Finally, the point has been made that EA’s increasing share of the video game market will allow them to put pressure on the console manufacturers themselves. This is an unrealistic vision. In the world of Sony and Microsoft, EA is small fry – does anyone really believe that EA is going to intimidate Microsoft? This is a corporate giant whose only real nemesis is the U.S. Justice Department. EA has market capitalization (that is, total value) of about $19 billion. Microsoft has cash reserves of close to $60 billion dollars – that is, it could more or less buy EA outright. Three times over. Nintendo and Sony will be equally difficult to terrorize – their market supremacy in the handheld and console fields, respectively, is far greater than anything EA possesses in the realm of software.
The ability of these three firms to create in-house games leaves them additionally immune to pressure from EA, which operates exclusively on the software side of video games. If EA takes a hostile stance toward the console manufacturers, the Big Three can turn to their in-house developers, perhaps using their extensive resources to snap up independent developers and expand their in-house operations. The console manufacturers have deep pockets compared to EA; if EA decides to play chicken with them, it will lose badly. Capital and market power are on the side of Microsoft, Sony, and Nintendo – they are the big players in the market. They dictate the capabilities of the machines; they dictate what sorts of games will appear on those machines. We do not need to protect them from developers like EA. In fact, it is just the opposite; we should encourage development firms that seek to strengthen themselves through expansion, because only large and powerful development firms will be able to escape total domination from the virtually omnipotent hardware manufacturers.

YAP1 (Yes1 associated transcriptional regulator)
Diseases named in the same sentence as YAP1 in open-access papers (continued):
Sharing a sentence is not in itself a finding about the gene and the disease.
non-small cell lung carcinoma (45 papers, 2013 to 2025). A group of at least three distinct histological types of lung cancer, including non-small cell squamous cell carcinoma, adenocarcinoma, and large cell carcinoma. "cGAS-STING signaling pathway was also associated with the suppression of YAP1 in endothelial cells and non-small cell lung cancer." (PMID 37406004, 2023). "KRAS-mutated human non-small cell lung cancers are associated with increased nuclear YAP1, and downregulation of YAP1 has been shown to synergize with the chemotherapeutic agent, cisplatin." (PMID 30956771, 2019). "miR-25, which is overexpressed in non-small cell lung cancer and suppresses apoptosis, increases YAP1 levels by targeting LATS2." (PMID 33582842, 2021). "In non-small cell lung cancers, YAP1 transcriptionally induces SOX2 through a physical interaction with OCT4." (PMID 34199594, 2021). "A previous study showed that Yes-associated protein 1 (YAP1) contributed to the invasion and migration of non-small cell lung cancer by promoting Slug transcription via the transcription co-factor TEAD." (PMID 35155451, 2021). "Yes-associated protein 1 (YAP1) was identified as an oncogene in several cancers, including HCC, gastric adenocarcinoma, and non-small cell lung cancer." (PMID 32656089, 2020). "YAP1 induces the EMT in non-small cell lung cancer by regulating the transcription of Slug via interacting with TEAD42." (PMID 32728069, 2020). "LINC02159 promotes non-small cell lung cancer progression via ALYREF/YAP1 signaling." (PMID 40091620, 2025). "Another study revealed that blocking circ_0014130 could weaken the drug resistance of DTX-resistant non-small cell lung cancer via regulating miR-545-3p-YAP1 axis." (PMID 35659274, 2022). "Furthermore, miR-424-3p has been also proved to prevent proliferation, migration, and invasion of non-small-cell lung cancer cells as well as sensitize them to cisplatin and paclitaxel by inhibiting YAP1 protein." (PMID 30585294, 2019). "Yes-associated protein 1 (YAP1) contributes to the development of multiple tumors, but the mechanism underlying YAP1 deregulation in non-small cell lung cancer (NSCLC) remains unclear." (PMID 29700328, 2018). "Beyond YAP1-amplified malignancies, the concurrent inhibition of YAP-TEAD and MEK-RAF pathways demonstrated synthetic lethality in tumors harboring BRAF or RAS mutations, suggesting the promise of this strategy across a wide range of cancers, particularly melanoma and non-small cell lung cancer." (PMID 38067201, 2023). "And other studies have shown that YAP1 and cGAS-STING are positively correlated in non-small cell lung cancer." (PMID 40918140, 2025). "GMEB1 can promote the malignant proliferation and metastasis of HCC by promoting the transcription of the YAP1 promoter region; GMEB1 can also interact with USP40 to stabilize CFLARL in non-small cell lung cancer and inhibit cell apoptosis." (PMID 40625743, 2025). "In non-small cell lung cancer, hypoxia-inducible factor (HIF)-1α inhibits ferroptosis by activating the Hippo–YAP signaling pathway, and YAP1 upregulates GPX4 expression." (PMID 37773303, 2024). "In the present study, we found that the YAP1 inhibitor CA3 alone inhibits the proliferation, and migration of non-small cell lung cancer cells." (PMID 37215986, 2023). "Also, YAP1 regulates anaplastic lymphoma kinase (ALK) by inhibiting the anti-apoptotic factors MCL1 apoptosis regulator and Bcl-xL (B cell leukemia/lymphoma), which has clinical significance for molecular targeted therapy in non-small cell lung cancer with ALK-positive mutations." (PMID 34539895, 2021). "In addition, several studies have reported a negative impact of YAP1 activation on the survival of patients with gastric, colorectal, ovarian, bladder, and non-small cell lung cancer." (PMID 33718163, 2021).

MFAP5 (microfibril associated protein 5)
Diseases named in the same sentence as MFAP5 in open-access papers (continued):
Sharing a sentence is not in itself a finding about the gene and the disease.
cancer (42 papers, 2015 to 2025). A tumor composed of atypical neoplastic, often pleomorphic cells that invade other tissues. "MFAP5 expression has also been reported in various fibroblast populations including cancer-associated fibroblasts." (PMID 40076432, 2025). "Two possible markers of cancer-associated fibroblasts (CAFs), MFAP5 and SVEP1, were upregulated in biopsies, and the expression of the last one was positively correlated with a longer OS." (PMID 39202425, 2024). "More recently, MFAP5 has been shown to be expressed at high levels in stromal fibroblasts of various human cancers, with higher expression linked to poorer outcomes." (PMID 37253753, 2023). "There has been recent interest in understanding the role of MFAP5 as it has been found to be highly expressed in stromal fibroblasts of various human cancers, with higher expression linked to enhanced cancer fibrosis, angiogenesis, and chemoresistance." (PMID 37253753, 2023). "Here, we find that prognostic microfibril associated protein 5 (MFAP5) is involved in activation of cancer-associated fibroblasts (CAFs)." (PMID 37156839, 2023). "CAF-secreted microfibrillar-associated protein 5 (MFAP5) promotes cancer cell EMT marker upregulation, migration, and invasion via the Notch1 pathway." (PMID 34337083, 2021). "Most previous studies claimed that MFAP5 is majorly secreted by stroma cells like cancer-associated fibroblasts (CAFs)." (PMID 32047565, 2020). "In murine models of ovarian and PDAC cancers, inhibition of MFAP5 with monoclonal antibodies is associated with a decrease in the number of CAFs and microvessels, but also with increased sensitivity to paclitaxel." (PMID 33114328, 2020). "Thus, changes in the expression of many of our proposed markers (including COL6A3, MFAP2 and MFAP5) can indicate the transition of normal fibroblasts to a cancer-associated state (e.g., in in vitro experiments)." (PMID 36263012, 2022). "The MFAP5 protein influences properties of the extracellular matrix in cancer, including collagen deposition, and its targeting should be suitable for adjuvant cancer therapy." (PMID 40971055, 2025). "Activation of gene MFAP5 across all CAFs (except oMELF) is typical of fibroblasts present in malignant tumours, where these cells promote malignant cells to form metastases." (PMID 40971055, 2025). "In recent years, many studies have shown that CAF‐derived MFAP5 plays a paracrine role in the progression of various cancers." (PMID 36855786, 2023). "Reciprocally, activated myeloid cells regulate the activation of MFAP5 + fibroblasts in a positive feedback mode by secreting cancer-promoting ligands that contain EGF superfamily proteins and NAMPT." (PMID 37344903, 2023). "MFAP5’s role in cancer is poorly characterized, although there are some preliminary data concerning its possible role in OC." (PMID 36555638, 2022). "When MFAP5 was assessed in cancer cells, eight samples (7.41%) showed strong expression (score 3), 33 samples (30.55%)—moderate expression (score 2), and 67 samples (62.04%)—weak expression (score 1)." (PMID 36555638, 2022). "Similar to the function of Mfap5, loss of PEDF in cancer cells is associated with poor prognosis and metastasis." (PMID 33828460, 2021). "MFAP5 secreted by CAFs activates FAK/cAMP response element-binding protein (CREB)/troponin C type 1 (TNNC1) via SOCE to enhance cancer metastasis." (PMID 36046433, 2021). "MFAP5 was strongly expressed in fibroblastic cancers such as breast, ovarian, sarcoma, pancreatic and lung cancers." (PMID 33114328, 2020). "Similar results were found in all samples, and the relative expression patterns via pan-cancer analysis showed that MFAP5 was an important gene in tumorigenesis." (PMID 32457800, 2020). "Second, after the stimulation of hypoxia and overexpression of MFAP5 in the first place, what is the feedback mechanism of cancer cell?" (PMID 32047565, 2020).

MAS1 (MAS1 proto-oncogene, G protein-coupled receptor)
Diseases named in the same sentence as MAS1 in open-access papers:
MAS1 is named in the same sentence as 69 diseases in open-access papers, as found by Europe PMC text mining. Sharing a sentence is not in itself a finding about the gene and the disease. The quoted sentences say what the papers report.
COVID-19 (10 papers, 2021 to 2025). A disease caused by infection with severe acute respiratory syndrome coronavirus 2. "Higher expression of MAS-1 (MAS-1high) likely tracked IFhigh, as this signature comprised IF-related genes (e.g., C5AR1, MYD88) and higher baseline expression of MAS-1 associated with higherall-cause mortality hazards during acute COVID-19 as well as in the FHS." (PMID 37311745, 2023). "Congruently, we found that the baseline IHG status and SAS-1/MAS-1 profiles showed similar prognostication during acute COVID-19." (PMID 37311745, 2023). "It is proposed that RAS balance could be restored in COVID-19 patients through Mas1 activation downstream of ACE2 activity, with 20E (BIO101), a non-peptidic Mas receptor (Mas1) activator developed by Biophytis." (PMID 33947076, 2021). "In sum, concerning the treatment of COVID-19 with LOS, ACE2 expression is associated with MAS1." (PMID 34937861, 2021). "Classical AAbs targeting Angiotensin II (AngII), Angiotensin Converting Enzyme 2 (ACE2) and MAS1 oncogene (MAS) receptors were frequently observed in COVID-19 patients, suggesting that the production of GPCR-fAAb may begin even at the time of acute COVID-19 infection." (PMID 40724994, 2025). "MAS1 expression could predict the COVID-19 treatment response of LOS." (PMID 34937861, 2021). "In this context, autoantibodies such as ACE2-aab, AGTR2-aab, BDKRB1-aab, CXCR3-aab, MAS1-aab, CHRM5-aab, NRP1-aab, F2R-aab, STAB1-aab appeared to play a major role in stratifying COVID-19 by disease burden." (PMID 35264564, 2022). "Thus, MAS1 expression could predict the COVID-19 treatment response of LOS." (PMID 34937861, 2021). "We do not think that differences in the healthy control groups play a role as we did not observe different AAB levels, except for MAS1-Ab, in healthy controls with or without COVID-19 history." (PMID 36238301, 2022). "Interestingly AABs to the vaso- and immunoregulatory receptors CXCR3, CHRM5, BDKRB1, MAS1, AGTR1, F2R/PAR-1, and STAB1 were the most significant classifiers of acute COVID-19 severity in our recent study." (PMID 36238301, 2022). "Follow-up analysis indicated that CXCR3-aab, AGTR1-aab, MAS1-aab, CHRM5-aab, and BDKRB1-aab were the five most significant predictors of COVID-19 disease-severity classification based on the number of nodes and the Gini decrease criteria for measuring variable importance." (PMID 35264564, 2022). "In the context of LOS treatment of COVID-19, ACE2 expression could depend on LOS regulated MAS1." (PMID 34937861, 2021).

Ultimately, the fact of the matter is that the video game industry is hardly liable to pernicious market failures, because in addition to competition within the market – which is as fierce and extensive as it has ever been – the entire industry is competing with other leisure and entertainment industries. Even if EA were making 100% of games, and not less than a quarter, it would still have to compete with television, movies, and other media seeking consumers. This is not to say we should not be wary of a firm acquiring too much market power. We have regulatory bodies in place to maintain such wariness. However, EA’s recent actions are nowhere close to the appropriate sphere of such regulation. Right now, we need bigger development firms that have the strength to take risks, attract investment, and continue the impressive growth of the past few years.